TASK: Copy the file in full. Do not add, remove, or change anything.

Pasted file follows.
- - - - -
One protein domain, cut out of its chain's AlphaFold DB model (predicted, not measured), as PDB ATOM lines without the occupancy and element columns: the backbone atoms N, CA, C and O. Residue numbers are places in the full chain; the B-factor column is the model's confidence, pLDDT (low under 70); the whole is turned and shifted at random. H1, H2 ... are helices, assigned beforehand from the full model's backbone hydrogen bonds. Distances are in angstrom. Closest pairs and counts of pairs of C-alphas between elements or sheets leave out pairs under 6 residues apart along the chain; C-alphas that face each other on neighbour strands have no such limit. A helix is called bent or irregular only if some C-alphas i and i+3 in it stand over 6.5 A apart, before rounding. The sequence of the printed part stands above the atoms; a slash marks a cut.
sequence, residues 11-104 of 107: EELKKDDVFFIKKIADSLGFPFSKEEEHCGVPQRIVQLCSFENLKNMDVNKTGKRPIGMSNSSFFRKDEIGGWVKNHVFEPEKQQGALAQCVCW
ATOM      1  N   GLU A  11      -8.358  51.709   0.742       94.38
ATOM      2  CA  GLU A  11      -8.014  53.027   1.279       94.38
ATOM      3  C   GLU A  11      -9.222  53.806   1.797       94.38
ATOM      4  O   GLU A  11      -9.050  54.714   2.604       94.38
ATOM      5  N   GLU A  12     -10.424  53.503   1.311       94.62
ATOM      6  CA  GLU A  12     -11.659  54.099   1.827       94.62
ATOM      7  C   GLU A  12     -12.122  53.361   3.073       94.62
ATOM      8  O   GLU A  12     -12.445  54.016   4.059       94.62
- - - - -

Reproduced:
One protein domain, cut out of its chain's AlphaFold DB model (predicted, not measured), as PDB ATOM lines without the occupancy and element columns: the backbone atoms N, CA, C and O. Residue numbers are places in the full chain; the B-factor column is the model's confidence, pLDDT (low under 70); the whole is turned and shifted at random. H1, H2 ... are helices, assigned beforehand from the full model's backbone hydrogen bonds. Distances are in angstrom. Closest pairs and counts of pairs of C-alphas between elements or sheets leave out pairs under 6 residues apart along the chain; C-alphas that face each other on neighbour strands have no such limit. A helix is called bent or irregular only if some C-alphas i and i+3 in it stand over 6.5 A apart, before rounding. The sequence of the printed part stands above the atoms; a slash marks a cut.
sequence, residues 11-104 of 107: EELKKDDVFFIKKIADSLGFPFSKEEEHCGVPQRIVQLCSFENLKNMDVNKTGKRPIGMSNSSFFRKDEIGGWVKNHVFEPEKQQGALAQCVCW
ATOM      1  N   GLU A  11      -8.358  51.709   0.742       94.38
ATOM      2  CA  GLU A  11      -8.014  53.027   1.279       94.38
ATOM      3  C   GLU A  11      -9.222  53.806   1.797       94.38
ATOM      4  O   GLU A  11      -9.050  54.714   2.604       94.38
ATOM      5  N   GLU A  12     -10.424  53.503   1.311       94.62
ATOM      6  CA  GLU A  12     -11.659  54.099   1.827       94.62
ATOM      7  C   GLU A  12     -12.122  53.361   3.073       94.62
ATOM      8  O   GLU A  12     -12.445  54.016   4.059       94.62